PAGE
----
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caption: The persuasion industries--marketing and public relations--spend billions of dollars each year trying to convince Americans what to buy, whom to trust, and what to think. In "The Persuaders," airing Tuesday, November 9, at 9 P.M. on PBS (check local listings), correspondent Douglas Rushkoff, above, explores how advertisers have become increasingly adept at reaching targeted audiences and at using new avenues for the presentation of their messages. He also explores how political campaigns have begun adopting these new ideas to "sell" their candidates.

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» The Persuaders
Tuesday, November 9, at 9pm, 90 minutes

Americans are swimming in a sea of messages.

Each year, legions of ad people, copywriters, market researchers, pollsters, consultants, and even linguists--most of whom work for one of six giant companies--spend billions of dollars and millions of man-hours trying to determine how to persuade consumers what to buy, whom to trust, and what to think. Increasingly, these techniques are migrating to the high-stakes arena of politics, shaping policy and influencing how Americans choose their leaders.

In "The Persuaders," airing Tuesday, November 9, at 9 P.M. on PBS (check local listings), FRONTLINE exposes the inner workings of the marketing and advertising industries, and the new and surprising methods they use to decipher who we are and what we want.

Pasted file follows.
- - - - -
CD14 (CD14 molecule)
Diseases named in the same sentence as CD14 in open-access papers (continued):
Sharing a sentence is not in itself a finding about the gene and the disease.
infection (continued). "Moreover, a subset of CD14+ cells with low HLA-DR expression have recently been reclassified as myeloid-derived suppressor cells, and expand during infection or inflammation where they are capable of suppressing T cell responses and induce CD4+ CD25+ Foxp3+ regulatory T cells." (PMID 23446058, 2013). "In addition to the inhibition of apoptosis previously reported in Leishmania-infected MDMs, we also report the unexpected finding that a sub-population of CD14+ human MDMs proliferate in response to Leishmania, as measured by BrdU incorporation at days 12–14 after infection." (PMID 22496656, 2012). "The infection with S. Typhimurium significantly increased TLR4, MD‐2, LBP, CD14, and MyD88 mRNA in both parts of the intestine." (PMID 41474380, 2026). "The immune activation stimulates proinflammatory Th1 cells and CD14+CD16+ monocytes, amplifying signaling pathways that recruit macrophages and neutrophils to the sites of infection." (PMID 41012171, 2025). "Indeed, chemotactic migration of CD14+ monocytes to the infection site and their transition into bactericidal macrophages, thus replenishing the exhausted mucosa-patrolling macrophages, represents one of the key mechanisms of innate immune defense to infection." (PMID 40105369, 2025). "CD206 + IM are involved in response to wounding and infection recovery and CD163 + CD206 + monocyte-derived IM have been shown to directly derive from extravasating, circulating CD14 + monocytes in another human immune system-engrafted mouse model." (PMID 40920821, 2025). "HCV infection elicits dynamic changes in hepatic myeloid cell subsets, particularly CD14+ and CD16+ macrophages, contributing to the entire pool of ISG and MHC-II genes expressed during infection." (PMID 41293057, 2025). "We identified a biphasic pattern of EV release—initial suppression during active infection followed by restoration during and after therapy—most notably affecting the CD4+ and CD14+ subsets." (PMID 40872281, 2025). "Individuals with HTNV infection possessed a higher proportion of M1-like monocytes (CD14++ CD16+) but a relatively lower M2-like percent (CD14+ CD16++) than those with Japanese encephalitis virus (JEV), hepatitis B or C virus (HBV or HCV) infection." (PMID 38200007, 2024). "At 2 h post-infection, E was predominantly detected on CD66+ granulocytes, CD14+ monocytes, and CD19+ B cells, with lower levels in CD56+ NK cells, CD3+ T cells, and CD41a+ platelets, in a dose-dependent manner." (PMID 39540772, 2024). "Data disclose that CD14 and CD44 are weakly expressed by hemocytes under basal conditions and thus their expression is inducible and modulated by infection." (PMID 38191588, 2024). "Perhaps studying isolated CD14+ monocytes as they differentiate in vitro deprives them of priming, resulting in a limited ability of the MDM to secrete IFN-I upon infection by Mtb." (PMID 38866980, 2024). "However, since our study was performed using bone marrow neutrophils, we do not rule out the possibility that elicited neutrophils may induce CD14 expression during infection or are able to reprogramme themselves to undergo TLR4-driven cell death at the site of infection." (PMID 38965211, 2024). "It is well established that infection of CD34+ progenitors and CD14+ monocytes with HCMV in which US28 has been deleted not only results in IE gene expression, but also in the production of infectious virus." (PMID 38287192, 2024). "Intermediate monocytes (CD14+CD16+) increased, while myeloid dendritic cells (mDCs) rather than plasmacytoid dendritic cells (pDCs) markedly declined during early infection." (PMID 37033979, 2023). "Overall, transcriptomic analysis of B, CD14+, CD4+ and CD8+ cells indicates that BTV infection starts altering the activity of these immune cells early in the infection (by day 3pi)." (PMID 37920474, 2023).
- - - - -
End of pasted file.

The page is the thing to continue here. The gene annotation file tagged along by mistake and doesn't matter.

Produced by Barak Goodman, Rachel Dretzin, and Muriel Soenens, and featuring media critic Douglas Rushkoff as correspondent, the 90-minute documentary examines how, in the words of one on-camera commentator, "the principal of democracy yields to the practice of demography," as highly customized messages are delivered to smaller and smaller segments of the market.

Take this year's presidential sweepstakes for example. Both the Republicans and the Democrats went to extraordinary lengths to custom craft their messages. "Instead of being Americans, we're sliced into seventy demographic groups," says Peter Swire, professor of law at Ohio State University and an expert on Internet policy. "We might be sliced into hundreds of subcategories under that. And then the worry is that we don't share anything as a people."

Political marketers are just now discovering new ways to use the techniques that have long been employed by the private sector. In "The Persuaders," FRONTLINE visits Acxiom, the largest data mining company in the world, where vast farms of computers hold detailed information about nearly every adult in America. Data mining, a practice that predicts likely behavior based on factors such as age, income, and shopping habits, has been the gold standard of commercial advertisers. Acxiom promises its clients a better way to target their messages to individual consumers.

"There is an age-old anxiety among advertisers that they are wasting their money, that they cannot know whom they are reaching and with what impact," says Rushkoff, who collaborated with Dretzin and Goodman on FRONTLINE's "The Merchants of Cool," which examined the process by which corporate conglomerates have co-opted teen culture in order to capture the multibillion-dollar adolescent market.

But Rushkoff predicts, "Anxiety is giving way to a confidence that they will soon have access to the core emotional needs of nearly every American shopper and voter."

There is, however, a paradox. While the techniques of the persuaders have become more sophisticated, consumers have never been more resistant to marketing messages. Yet today, advertisements fill up nearly every available inch of the landscape, creating a sense of advertising 'clutter.'

"You cannot walk down the street without being bombarded," advertising writer Bob Garfield says. "You go to fill your gas tank and you look at the pump and you're seeing news headlines in advertising. You go into the bathroom and you look in the urinal and you're staring at an ad. You look up at the sky and there's skywriting."